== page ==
Gold Miners Target More and More of Ecuador’s Natural Parks
An Amazon conservation initiative has detected a rapid growth in illegal gold mining sites at a natural park and ecological marvel in Ecuador, showing once again how miners are pillaging the country’s most far-flung regions.
Between 2019 and 2022, 222 illegal campsites were detected at Podocarpus National Park, located in the southern provinces of Loja and Zamora Chinchipe near the border with Peru, the Monitoring of the Andean Amazon Project (MAAP) reported in a January report.
These camps are distributed in three separate areas: Dos Camas, where illegal mining sites went from covering less than a hectare in 2019 to close to five hectares in 2022; San Luis, which saw its affected area more than triple to 11.7 hectares in 2022; and La Aida, which has nine hectares of illegal mines.
Additionally, most of the gold mining there is done through undercut mining, according to MAAP, which can worsen environmental damage through soil erosion, destruction of water resources, and releasing toxic waste.
Podocarpus is home to a wide range of endemic species, including the puma, the dwarf deer, the Andean wolf, hummingbirds, parrots, and toucans.
SEE ALSO: Illegal Mining Spreads to Furthest Reaches of Amazon in Ecuador
Ecuador has long been beleaguered by illegal mining. The town of Zamura, capital of El Oro province and just 100 kilometers from Podocarpus, has been so badly affected by undercut mining that sinkholes are forming. One sinkhole in December 2021 caused three houses to collapse in Zamuro, and a state of emergency was declared soon after.
Ecuador’s Minister of Energy and Non-Renewable Resources Juan Carlos Bermeo explained at an event on January 6 last year that “illegal mining had taken over the city’s subsoil” and that measures taken to help Zaruma “will not show results in the short-term.”
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While illegal mining in Podocarpus remains modest, its rapid growth confirms that Ecuador’s most remote regions are the new epicenters for illegal mining.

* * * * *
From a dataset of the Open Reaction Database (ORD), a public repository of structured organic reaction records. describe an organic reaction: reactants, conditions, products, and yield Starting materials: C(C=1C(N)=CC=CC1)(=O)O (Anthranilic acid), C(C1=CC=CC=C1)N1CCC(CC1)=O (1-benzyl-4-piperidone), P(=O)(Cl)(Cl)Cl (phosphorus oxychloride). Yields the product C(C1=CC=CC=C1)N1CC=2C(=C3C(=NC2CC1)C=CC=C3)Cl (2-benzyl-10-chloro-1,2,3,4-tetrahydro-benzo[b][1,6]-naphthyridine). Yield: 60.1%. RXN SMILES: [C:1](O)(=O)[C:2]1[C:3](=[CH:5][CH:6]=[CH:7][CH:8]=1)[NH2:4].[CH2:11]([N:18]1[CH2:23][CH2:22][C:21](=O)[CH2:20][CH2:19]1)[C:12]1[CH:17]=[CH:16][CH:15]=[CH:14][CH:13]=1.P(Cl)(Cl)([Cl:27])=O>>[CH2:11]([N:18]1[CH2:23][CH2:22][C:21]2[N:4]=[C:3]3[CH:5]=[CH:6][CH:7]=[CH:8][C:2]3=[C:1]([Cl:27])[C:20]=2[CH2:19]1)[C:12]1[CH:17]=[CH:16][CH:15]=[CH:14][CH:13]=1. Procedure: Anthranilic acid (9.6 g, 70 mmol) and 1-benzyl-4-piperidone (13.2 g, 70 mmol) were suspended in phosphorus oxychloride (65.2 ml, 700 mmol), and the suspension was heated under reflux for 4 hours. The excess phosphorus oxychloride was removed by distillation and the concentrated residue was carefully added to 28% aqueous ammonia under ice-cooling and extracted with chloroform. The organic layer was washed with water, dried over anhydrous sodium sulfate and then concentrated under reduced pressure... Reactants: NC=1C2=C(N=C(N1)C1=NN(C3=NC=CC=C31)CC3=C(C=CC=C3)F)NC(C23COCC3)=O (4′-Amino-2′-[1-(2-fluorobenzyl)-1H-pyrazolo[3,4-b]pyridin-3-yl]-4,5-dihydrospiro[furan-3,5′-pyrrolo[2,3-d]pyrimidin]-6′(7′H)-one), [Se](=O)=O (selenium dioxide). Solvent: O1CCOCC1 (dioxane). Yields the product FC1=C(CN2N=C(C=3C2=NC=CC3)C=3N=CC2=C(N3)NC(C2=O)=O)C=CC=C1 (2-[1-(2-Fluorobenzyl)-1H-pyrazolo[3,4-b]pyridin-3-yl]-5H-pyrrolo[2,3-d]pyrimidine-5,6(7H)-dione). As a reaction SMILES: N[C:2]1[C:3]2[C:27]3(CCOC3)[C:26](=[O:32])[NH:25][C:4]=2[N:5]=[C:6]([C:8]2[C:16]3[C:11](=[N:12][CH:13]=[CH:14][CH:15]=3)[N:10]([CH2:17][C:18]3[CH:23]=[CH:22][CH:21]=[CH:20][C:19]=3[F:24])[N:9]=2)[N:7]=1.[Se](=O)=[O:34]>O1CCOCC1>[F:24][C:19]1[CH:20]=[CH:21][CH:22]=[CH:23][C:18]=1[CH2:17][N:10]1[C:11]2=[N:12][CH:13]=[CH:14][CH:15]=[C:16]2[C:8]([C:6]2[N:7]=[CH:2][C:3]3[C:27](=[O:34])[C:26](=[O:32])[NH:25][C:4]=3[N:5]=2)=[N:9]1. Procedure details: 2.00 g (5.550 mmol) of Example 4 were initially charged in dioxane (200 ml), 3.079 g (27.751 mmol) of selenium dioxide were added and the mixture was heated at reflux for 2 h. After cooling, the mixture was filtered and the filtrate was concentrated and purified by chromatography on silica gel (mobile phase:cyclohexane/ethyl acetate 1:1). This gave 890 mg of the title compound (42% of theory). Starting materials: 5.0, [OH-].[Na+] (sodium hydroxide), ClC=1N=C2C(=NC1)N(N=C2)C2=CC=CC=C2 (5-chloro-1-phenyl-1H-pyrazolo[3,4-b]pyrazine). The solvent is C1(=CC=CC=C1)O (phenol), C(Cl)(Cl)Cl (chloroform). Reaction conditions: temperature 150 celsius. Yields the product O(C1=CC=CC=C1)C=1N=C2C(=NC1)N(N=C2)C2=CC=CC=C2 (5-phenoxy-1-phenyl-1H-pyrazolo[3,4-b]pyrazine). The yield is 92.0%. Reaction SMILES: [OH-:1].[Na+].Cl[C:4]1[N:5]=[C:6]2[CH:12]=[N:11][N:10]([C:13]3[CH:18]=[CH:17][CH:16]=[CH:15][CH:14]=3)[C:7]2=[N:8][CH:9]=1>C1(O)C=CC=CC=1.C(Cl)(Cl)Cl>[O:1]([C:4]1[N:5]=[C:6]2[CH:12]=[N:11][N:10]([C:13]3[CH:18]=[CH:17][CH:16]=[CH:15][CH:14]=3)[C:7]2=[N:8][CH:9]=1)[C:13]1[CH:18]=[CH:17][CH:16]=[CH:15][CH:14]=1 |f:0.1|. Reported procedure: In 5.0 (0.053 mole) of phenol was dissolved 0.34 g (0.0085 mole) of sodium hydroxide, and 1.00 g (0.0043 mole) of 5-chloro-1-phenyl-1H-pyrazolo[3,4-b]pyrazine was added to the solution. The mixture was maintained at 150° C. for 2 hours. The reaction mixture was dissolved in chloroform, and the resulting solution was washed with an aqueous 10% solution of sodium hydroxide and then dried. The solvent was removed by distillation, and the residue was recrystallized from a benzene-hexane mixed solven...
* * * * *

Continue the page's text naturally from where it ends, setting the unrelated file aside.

Besides the nearby province of El Oro, Ecuador’s easternmost province, Napo, has been a focal point for illegal miners. According to MAAP, mining there has grown by 21,000% in two decades to reach 557 hectares affected in 2020.
The Jatunyaku and Napo rivers in this province, which includes part of the Amazon rainforest, have been severely polluted. A 2020 government report revealed that roughly 90% of the rivers tested in Napo displayed toxicity, pointing to “chronic contamination” that threatens wildlife and local communities.
Another area affected by illegal mining is the province of Azuay, bordering Loja and Zamora. There, miners extract illegal gold from the rivers to such an extent that some towns have run out of drinking water.
The difficulty of access to these areas has hampered a security response. It also hampers the reporting of mining activities and subsequent safety measures.
While mining in Podocarpus Park does not compare to the scale of El Oro or Napo, it could rapidly catch up. Podocarpus is close to the border with Peru, which is a common route for the exit of illegally mined gold from Ecuador, according to Minister of Energy and Mines, Xavier Vera.
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